How Being Woke Changes Us


In 2020, the far right began weaponizing the term “woke” to mean far left individuals bent on forcing everyone to march in a gay pride parade. At some point in the conversation, the left and right began throwing slurs at each other, which only ostracized where most of us fall – the middle.

At its core, being woke is just being aware and actively attentive to essential facts and issues like race, social justice, and equal rights. It does not mean you are browbeating everyone else for their personal beliefs. It means you are aware of what is happening around you and adjust your own lifestyle accordingly.

Think of it this way. Being woke in the 1960s would have meant fair treatment of women wearing flip-flops on a plane. In the 80s, it would have been showing more skin on a beach. The 90s had the counter-culture of grunge and underground rap fighting “the man,” and the early 2000s was all about using technology to spread information that used to be held behind corporate barriers.

Woke is highly relative to the individual. One generation may have thought of it as the ability of a black man to walk down the street without being questioned by police, and another as the ability to purchase a beer under the age of 21. Whatever you want to characterize wokeness as in today’s world, it is drastically changing the world in entertainment, technology, business, and lifestyle.

Woke culture in technology

Being woke has become synonymous with youth culture. As more and more teens raised on social media become consumers with actual buying power, technology has shifted to accommodate their needs. The primary change is in personalized user experience. Everything is related to the user and their preferences.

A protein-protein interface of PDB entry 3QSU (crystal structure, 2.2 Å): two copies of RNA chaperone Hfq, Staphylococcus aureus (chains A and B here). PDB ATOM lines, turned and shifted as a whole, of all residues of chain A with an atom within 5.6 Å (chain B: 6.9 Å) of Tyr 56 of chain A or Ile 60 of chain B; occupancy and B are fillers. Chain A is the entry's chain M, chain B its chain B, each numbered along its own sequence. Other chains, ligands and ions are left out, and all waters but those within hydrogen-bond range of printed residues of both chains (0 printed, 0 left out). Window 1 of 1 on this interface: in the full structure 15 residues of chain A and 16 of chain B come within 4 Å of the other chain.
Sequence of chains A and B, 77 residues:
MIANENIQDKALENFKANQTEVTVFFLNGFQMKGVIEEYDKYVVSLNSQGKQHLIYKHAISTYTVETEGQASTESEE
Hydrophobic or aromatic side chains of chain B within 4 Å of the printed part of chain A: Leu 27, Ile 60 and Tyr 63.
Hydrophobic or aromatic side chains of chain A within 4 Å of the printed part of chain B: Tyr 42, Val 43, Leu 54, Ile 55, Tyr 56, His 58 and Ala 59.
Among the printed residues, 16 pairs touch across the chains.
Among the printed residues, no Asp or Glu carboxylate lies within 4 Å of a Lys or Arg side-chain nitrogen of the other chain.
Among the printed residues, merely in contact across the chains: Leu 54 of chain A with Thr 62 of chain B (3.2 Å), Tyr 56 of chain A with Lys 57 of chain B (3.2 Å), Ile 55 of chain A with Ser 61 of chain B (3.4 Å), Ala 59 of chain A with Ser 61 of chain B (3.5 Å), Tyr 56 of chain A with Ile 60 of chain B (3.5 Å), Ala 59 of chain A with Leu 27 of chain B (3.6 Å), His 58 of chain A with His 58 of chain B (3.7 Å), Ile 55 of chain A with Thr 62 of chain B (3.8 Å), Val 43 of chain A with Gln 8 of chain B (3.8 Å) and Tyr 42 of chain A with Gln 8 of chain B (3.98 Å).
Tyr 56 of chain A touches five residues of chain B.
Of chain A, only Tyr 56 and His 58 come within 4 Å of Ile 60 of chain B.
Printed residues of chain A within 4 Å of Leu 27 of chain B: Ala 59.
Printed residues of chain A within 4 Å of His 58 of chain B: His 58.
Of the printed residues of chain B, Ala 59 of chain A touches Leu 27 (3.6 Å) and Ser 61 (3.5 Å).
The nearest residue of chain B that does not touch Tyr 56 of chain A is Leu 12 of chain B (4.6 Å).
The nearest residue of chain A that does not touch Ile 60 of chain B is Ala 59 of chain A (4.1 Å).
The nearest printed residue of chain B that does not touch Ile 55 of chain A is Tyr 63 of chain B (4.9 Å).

If you have a digital startup, you need to accommodate these social changes by being more inclusive, diverse, and equitable to the various users who interact with your brand. It is not enough to create a revolutionary platform anymore. It must be made to welcome anyone who wishes to use it. Free speech is welcome, but so is the social justice of the masses.

An interesting side effect of wokeness in technology relates directly to work from home and employment needs. Before the pandemic, it was about finding a job that cared for you. Something that had the opportunity for growth in return for being chained to a computer for most of the day.


Now employees have had a taste of a more accessible work style. While income is still the leading predictor of a good job, next in line is the ability to work from home, access to health care, and whether or not the company hiring you has a reputation for social change. In this case, being woke doesn’t mean race or sexual orientation. It implies an openness to shifting the workplace from cubicles to private homes.

That means technology has had to accelerate the creation of tools supporting this change. Video conferencing and the advent of the Metaverse, where everyone can meet up, are now the norm. Avatars where you can choose to be anything you want, free from the social conventions of race, gender, and other physical characteristics, morph the company culture into one of productivity and belongingness.

Woke in business

You cannot succeed in today’s marketplace if your company is unaware of social issues. Cancel culture and the ability of the masses to organize through social media means one significant hiring or firing mistake can lead to a boycott of your brand. Recently, the Instagram community, including the Kardashians, let their voices heard, resulting in a roll-back of its video features similar to TikTok. Consumers want to spend their money in places that share their personal beliefs.